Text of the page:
After two years, students in the AVID college-readiness program in La Crosse public schools continue to show strong academic progress, with grade point averages and rates of enrollment in high-level academic courses significantly ahead of their non-AVID peers.
Most importantly, as nearly 50 diverse students get ready for their senior year of high school, they are well ahead of their peers in terms of likely graduation. They are gaining important skills that will help them succeed in college and in careers, and gaining confidence that college is within their reach.
For many, it’s a major shift in their outlook on life, and on their aspirations for the future. One student was asked, “Why do you want that college degree?” The response: “Because the police can come and take away your home, but they can never take away your college degree.”
These are the headlines from a report prepared by the La Crosse Public Education Foundation (LPEF) on implementation of AVID – Advancement Via Individual Determination – which has completed its second year, serving students in grades 9 through 11 at La Crosse Logan and Central high schools.
During the upcoming 2016-17 school year, added sections in 9th grade mean AVID will be offered at all four grade levels.
Among key results in the second year:
- At both schools, AVID students were more likely to be students of color and students from low-income families, fulfilling a goal to reach students who are under-represented in college enrollment and graduation rates. At Central, 57% were students of color, compared to 19% for the entire school. At Logan, 54% were non-white, compared to 30% for the school. More than two-thirds of Logan AVID students, and more than half of the Central participants, were from families who qualified for free-reduced price lunch.
- The average GPA for AVID students continued to be significantly higher than for non-AVID students. At Central, the average GPA was 3.09 (compared to 2.86 for other students). At Logan, the average GPA was 3.29 (compared to 2.98 for all students).
- Average attendance rates for AVID students was greater than for non-AVID students.
AVID-trained educators teach skills that help students succeed in college. Students enroll in an AVID Elective Class each semester. They learn specific skills for organizing the work in all of their other classes. They learn specific writing, inquiry, and critical thinking skills, along with note-taking and study skills that are proven to aid with retention and higher-level thinking. These skills are applied to their subject-area classes. In addition, students participate twice each week in tutoring sessions that emphasize collaboration and group problem-solving skills in high demand in today’s workplaces.
AVID helps students set high expectations. Students are required to take at least one advanced-placement or honors class and are encouraged to do so every semester. Students also receive exposure to college through campus visits and through class presentations from colleges, community members and alumni. As juniors and seniors, they learn more about the college application process, including help with writing letters or essays, completing pre-college testing, and applying for financial aid and scholarships.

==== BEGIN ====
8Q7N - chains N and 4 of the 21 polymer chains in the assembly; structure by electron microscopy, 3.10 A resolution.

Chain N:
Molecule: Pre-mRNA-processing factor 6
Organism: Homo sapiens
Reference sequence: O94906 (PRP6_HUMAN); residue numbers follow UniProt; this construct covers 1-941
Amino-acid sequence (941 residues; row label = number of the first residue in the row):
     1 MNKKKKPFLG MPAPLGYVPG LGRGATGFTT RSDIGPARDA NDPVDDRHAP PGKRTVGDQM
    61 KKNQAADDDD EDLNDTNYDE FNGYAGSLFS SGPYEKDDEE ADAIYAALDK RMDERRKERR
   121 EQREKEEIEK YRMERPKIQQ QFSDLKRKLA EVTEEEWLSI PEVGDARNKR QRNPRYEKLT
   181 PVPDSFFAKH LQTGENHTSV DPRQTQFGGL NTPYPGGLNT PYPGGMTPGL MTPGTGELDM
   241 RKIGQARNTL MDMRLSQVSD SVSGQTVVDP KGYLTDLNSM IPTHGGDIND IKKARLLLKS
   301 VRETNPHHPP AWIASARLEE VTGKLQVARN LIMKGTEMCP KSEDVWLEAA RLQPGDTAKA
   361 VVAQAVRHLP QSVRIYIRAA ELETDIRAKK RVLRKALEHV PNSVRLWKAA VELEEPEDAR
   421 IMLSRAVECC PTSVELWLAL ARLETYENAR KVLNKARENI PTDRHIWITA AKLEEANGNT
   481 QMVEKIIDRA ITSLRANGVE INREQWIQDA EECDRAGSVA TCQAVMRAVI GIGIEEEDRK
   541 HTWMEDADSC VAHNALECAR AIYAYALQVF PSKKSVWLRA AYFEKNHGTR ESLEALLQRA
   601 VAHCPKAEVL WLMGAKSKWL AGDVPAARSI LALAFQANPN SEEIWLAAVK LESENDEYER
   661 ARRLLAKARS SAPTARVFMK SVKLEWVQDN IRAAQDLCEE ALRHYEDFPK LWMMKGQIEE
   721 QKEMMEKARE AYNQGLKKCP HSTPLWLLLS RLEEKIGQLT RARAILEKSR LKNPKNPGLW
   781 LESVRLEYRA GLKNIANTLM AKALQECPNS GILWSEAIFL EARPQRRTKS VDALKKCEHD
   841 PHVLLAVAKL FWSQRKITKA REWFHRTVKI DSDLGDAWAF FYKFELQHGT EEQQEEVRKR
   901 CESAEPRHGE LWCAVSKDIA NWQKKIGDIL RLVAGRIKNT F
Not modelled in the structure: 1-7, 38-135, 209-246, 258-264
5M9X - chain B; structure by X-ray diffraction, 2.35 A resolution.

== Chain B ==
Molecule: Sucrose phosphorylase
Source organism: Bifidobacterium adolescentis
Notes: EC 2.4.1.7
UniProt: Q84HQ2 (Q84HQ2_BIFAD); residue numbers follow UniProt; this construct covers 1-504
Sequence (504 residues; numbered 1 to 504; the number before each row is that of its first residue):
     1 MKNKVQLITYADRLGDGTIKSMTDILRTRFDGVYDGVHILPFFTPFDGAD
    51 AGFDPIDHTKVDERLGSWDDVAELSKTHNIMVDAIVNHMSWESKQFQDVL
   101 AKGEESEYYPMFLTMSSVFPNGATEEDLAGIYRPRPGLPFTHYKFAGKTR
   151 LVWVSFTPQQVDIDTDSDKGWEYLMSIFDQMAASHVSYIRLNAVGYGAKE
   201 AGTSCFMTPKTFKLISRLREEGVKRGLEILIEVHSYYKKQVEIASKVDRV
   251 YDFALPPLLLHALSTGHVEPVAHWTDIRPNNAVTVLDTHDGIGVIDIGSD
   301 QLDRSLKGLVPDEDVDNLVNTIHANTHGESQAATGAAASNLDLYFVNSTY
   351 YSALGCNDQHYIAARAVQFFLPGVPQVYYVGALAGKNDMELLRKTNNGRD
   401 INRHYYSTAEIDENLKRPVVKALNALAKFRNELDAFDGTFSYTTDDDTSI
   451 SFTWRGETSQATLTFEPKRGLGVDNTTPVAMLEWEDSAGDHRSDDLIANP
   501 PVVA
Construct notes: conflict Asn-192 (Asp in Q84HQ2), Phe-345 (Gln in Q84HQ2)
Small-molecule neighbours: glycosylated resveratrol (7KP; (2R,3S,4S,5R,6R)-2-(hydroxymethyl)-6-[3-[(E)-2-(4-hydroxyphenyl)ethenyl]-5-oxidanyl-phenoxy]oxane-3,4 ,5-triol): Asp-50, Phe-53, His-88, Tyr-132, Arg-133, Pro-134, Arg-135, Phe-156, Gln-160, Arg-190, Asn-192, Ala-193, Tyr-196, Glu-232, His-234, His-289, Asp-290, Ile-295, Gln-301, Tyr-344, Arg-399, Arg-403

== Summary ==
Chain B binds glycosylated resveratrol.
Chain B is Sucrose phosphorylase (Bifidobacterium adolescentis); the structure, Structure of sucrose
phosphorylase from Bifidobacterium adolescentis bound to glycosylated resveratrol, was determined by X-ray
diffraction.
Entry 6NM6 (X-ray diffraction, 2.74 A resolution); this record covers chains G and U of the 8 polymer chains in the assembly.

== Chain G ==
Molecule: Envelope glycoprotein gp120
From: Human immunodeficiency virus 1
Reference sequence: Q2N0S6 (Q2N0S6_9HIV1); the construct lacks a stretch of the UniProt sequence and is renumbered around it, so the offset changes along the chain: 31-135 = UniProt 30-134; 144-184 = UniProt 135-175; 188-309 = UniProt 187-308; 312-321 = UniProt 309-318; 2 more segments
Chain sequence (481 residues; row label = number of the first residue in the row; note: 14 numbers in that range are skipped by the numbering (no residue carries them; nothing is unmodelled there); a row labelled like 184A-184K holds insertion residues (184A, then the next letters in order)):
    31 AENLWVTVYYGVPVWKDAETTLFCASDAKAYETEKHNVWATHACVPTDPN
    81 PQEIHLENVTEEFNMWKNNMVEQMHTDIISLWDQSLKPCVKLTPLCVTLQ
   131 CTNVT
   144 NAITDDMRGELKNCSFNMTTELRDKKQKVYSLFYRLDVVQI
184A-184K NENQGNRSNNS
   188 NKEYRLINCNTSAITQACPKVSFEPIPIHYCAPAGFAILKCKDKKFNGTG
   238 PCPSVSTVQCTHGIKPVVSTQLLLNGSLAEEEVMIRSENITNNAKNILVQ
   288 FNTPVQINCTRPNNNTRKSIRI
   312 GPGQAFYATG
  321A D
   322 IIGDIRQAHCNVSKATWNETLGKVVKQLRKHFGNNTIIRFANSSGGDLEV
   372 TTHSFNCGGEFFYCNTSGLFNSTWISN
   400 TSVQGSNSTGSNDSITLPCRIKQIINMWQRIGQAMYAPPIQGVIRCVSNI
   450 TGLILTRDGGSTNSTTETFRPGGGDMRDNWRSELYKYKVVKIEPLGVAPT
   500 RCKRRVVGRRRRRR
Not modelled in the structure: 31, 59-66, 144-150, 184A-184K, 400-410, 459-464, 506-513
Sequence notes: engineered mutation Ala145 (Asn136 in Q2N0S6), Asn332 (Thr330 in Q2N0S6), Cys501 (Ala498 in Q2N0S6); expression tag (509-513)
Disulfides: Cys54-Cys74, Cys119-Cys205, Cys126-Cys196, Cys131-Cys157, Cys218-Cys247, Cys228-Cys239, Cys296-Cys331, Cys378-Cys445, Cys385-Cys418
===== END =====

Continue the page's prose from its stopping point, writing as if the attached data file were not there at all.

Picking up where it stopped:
Students say AVID is different from other classes and gives them a sense of community. They consistently list the “family atmosphere” as a key reason they love AVID, and also look to the adult role models and speakers as critical to their growth.
Students enjoy and gain important skills through volunteer and service-learning opportunities. At Logan, students provided tutoring to Northside Elementary students, participated in the Polar Bear Plunge, and helped with a project to fight hunger. At Central, students rang bells for The Salvation Army, volunteered with the La Crosse Jaycees on Neighbor’s Day, and helped at the Coulee Region Humane Society.
Motivational speakers are vital to keep students believing in and reaching toward their goals. Students always take something away from their speakers, such as a Logan presenter who said: “Smart is not something you are; it’s something you become.”
Start-up costs for the program are being covered through a $230,000 fundraising campaign led by LPEF. The effort was jump-started by a $125,000 three-year grant from the Otto Bremer Foundation of St. Paul, Minn.
The La Crosse Community Foundation kicked off local fundraising with a $30,000 gift. The Robert & Eleanor Franke Foundation provided a challenge grant, providing a gift of $25,000 after LPEF successfully raised $45,000 from other community sources. Other major local contributors include: Dahl Family Foundation, Dairyland Power Cooperative, Festival Foods, Fowler & Hammer Fund, Gundersen Health System, Kwik Trip, Mayo Clinic Health System – Franciscan Healthcare, the Rotary Works Foundation, the Russell and Vera Smith Foundation, and State Bank Financial. Individual donors contributed almost $5,000.